What birdherder said. And now that I look at it, what everyone else said. He can put that check in his bank account and write you a real check, or simply hand you a bunch of cash if his credit is that good. Do not take that check. I worked at a bank, and one of the most fertile grounds for "But I didn't know!" wailing was those credit card checks. A 10-year-old can forge one of those on his Dell PC. (This was 5 years ago - imagine what that kid can do now!) No way should you take it.

If you really have your heart set on selling to this guy, you shouldn't even take a cashier's check from him, really. You should take nothing but cash. If that's not feasible, take the check, but wait until it is cleared (2 weeks) by your bank until you give him the car. I say two weeks because what happens with "cashier's checks" is they're initially approved by your bank , but it takes them longer to figure out that sort of fraud, so 10 days later, you're looking at a gaping hole in your checking account and wondering where it came from. And then it's on you. I'm serious, take cash or he doesn't get the car for a month.

(By the way, for those of you who were curious, the first-place wailing "But I didn't know!" came from fake cashier's checks that, evidently, the teller couldn't tell from a real one.)
posted by deep thought sunstar at 12:44 AM on August 24, 2010

but wait until it is cleared (2 weeks) by your bank until you give him the car.

No. No,no,no no!

I'm not even a US citizen, and I recognize this as bad advice.

[a quick google later]
The bank manager finally admitted to us that a cashiers check could come back and the amount would be deducted from your account in 6 days, 6 weeks, or even 12 months after you deposit it. According to her they have no way of telling!
posted by DreamerFi at 4:55 AM on August 24, 2010

(actually, the reason I know this as a non-US citizen is that I recall the utter amazement I felt when I heard checks of any kind are still in use in the US)
posted by DreamerFi at 4:56 AM on August 24, 2010

Checks can easily be faked. When dealing on Craigslist, insist on cash. If that makes either of you nervous, you can meet at your bank to do the transaction, then deposit it immediately.
posted by Slinga at 5:16 AM on August 24, 2010

Don't take any kind of check, not even a personal check. Only accept cash.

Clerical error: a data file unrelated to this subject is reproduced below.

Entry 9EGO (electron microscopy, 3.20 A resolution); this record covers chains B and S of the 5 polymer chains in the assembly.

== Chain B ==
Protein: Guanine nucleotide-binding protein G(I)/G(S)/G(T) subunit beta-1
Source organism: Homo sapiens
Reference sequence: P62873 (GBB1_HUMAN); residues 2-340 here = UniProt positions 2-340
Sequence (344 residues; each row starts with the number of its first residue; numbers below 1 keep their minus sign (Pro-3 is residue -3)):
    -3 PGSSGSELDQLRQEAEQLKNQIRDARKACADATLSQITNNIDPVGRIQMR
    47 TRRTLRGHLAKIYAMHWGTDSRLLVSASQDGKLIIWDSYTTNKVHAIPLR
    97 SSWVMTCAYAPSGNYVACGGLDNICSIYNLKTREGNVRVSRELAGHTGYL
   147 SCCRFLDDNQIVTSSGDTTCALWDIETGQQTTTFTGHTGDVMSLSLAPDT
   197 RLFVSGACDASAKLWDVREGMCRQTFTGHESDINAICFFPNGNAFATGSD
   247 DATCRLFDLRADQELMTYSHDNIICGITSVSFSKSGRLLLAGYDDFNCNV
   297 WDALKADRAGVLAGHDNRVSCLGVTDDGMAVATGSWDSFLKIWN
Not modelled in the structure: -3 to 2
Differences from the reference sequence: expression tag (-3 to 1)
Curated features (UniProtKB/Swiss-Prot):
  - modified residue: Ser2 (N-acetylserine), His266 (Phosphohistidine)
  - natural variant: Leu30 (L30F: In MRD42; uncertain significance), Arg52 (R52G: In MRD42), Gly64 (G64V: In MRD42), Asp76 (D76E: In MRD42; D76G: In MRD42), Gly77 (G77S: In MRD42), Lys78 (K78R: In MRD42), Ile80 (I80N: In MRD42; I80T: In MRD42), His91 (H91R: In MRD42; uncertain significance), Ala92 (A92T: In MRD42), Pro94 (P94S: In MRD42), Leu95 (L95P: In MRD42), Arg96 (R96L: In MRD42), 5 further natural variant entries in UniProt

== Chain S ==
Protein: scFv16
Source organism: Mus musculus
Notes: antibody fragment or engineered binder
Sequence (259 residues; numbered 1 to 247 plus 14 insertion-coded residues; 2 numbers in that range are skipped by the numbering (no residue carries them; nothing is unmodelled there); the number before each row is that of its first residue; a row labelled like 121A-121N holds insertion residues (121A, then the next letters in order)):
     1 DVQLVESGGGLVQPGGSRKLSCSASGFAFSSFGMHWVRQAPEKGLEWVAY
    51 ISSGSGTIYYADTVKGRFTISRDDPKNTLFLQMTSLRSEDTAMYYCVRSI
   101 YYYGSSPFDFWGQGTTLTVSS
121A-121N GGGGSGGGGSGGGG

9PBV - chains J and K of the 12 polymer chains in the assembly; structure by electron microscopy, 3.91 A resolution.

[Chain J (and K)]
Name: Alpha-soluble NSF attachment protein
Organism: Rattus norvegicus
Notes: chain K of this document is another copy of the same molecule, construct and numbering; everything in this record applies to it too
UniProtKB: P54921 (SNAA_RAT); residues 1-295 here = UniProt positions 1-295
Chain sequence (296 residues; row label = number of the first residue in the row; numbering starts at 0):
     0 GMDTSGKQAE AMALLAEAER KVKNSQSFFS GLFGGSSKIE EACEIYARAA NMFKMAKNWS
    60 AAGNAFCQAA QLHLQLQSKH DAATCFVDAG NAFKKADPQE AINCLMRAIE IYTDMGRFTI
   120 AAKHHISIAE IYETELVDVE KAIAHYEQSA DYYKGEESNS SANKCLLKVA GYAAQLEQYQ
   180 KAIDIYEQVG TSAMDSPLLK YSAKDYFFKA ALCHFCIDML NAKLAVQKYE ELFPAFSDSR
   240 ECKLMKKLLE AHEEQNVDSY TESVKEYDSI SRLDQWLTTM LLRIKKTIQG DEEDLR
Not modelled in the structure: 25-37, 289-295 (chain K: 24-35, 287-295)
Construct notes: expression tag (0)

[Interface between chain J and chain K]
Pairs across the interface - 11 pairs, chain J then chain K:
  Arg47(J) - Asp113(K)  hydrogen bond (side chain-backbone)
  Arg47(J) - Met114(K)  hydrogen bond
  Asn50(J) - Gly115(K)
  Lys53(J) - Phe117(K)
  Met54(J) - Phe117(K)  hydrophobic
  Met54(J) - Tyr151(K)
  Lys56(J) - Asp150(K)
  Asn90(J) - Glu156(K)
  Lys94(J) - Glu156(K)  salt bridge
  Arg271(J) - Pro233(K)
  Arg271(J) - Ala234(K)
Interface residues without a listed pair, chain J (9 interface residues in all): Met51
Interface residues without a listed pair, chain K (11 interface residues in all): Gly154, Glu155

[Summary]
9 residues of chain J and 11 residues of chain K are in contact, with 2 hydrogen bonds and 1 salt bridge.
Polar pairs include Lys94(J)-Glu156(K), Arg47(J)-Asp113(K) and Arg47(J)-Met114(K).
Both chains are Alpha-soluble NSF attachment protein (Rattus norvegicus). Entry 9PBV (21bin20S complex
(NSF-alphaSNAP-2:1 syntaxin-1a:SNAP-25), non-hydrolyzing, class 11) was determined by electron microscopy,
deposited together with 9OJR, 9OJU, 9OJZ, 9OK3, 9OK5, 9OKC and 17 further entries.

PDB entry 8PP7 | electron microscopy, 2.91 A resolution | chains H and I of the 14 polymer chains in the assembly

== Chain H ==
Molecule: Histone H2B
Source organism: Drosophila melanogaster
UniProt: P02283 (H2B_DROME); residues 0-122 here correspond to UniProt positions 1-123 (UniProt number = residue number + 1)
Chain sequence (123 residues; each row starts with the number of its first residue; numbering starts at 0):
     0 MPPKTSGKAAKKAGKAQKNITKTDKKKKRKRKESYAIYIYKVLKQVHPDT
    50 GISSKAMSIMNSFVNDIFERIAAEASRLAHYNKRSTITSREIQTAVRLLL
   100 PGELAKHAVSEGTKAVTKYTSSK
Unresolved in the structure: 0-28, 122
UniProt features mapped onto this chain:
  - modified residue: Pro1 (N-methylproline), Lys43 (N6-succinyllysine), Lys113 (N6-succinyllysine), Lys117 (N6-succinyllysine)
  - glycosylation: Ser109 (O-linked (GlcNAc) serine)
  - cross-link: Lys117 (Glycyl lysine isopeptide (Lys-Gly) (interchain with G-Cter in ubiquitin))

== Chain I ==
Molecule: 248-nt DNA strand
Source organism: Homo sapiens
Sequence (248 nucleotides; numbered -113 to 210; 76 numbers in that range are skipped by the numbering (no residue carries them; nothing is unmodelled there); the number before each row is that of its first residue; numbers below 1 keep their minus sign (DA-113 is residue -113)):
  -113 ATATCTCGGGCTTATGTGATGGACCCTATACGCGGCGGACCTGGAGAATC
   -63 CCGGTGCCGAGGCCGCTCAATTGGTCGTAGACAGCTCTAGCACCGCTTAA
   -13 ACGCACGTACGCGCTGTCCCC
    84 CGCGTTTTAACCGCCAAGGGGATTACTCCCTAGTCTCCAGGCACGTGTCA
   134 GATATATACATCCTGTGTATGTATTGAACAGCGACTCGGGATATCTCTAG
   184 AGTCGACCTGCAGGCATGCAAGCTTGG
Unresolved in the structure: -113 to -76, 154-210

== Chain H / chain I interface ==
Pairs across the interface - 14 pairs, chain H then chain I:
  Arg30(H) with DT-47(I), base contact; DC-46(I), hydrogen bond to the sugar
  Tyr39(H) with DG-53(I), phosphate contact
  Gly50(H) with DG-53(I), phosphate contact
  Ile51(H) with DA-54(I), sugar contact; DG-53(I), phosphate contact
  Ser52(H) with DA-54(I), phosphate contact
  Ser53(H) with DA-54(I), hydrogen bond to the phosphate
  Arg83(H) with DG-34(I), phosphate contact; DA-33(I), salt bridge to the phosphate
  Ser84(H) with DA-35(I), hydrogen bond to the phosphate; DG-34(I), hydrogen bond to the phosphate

posted by twblalock at 5:59 AM on August 24, 2010

Hahaha, thanks for talking me down on that one guys. I'm obviously too anxious to sell this car for my own good. I e-mailed the guy back last night to insist that we deal in cash and, as many of you suggested above, I told him that it would be just as easy for him to use the check to get cash and then pay me. And poof. Just like that, he's gone. Metafilter just saved my life! I mean, my car.

We should ask Craig to put Ratto's Law as the header to his website. Thanks, everyone.
posted by otolith at 6:08 AM on August 24, 2010

As a former retail banker, I see no reason why he can't deposit the check in his own checking account and then giving you cash.

Depending on the price of the sale, I can understand either the buyer or you wanting to deal with cash (if it was $20,000, for instance, I wouldn't want to have to deal with all of that). However, he should at least be able to give you a cashiers check. A cashiers check is guaranteed by the bank and you can call (but look up the number rather than calling the number on the check) the bank to verify that they did in fact issue that check.

In short, with a sale like this, I would always push for cash but would accept a cashier's check that you've verified as genuine.

You should also feel free to let the customer take delivery of the car but hold onto the title until you're sure everything is on the level.
posted by VTX at 2:52 PM on August 24, 2010

Interesting post-script: the guy got back in touch with me the next day and told me that he now had cash to the buy the car. He really, really genuinely sounded like he wanted to buy it. So, despite my previous suspicions, I agreed to meet this morning. He showed up and it turned out that he was a young guy who really just didn't know how to buy a car and he had assumed that any kind of check would be fine. What seemed like evasive and shady behavior on the phone was really lack of knowledge and naivete. He paid me cash on the spot.

So, an interesting lesson for me on avoiding scams on craigslist, as well as a reminder that sometimes people have better intentions than you are willing to credit them at first.
posted by otolith at 9:14 AM on August 25, 2010

Well, think of it this way - now both of you have learned a valuable lesson about checks and, perhaps, about Ratto's Law.
posted by DreamerFi at 9:37 AM on August 25, 2010